ExxonMobil Gets OK to Restore Torrance Refinery

In a 3-2 vote, the South Coast Air Quality Management District gave ExxonMobil approval to fully exxonmobil_redrestore operations at its Torrance refinery, which had been operating at about 20% capacity following an explosion there in February of last year.

Restoration of the refinery’s full output, which will only take a few days, is expected to be followed by the sale of the facility to PBF Energy (NYSE:PBF) for $537.5 million . New Jersey-based PBF announced in September that it planned to acquire the refinery when it resumes full operations. The transaction is expected to closed within a few months.

The 750-acre Torrance refinery has a capacity of 155,000 barrels per day. It produces about 20% of the gasoline used in Southern California, and about 10% of the statewide demand.

The explosion occurred when Exxon Mobil was doing maintenance work on the refinery’s fluid catalytic cracking unit. The explosion also damaged the plant’s electrostatic precipitator, a pollution control system. ExxonMobil says it has spent $161 million on repairs, and an additional $1.1 million on upgrades.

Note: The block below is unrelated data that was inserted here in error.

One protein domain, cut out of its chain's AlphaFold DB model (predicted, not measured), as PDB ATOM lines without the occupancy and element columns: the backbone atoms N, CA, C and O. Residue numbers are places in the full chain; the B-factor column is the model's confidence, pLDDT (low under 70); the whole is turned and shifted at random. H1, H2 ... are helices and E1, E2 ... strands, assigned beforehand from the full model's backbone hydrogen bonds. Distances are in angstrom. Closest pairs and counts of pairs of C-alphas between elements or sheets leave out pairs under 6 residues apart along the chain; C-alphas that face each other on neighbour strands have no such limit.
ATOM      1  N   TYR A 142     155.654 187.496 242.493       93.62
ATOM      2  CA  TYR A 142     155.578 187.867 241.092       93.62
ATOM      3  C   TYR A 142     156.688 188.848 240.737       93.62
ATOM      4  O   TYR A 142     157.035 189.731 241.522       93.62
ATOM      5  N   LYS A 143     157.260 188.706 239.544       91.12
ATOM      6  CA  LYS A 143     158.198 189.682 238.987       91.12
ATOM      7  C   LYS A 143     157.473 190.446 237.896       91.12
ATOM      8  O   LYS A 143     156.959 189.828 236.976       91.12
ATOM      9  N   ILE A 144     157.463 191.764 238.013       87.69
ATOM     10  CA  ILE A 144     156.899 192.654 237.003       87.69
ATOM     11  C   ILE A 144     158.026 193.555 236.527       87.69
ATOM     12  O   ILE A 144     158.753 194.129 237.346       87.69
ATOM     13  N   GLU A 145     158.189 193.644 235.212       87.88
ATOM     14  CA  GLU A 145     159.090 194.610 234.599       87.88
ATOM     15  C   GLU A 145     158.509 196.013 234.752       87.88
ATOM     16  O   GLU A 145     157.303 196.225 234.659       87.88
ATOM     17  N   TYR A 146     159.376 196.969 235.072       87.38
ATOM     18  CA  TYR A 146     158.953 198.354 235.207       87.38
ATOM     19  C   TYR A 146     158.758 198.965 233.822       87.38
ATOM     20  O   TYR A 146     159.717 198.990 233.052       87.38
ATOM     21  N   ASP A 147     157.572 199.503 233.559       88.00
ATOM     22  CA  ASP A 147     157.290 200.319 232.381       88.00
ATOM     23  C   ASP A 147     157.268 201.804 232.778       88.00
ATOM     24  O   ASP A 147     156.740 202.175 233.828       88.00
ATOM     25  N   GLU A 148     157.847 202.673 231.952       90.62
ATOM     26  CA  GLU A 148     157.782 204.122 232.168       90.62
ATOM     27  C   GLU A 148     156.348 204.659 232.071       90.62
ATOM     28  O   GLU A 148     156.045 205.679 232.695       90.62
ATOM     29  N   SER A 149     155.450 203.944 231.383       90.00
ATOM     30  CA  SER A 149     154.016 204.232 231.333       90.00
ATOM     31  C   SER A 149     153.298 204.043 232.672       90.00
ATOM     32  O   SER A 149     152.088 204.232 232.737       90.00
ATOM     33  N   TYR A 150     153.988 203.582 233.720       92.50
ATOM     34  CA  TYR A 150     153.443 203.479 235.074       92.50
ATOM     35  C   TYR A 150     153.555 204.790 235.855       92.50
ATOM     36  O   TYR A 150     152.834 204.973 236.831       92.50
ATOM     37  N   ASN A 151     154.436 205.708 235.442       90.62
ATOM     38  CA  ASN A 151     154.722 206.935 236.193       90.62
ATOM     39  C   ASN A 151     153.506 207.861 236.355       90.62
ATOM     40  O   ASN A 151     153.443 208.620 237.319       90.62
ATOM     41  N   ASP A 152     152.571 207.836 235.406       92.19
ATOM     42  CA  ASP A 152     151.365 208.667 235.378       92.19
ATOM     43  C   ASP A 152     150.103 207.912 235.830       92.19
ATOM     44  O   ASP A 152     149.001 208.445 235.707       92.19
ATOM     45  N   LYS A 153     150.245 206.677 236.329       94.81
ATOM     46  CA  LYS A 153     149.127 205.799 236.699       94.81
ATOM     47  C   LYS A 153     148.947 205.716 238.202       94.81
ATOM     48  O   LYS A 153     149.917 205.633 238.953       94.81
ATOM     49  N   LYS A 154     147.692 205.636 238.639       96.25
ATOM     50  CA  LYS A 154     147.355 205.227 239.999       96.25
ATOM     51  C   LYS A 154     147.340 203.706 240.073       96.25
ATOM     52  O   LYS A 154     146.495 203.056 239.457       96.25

Federal authorities said the explosion resulted from a deviation in safety procedures. A week earlier, problems with a piece of equipment known as an expander forced the shutdown of the fluid catalytic cracking unit. That resulted in steam entering a reactor, halting other needed repair work. Reducing the flow of steam allowed hydrocarbons to flow into the electrostatic precipitator, resulting in the explosion.

“We agree with the decision of the South Coast Air Quality Management District Hearing Board and appreciate its hard work and guidance as we work to safely restart the Torrance Refinery,” Exxon Mobil said in a statement.

ExxonMobil will pay $5 million in penalties for air pollution violations resulting from the explosion. About half of the funds will be used for projects benefitting the communities that surround the Torrance plant.

ExxonMobil’s sale of the refinery to PBF makes sense for both companies, according to industry analysts. Although it is one of the biggest refineries in California, the Torrance facility is relatively small compared to other refineries in ExxonMobil’s downstream portfolio.

PBF Energy currently owns four refineries in New Jersey, Delaware, Ohio and Louisiana. Acquisition of the Torrance plan will enable it to enter the California market.

Comments are closed.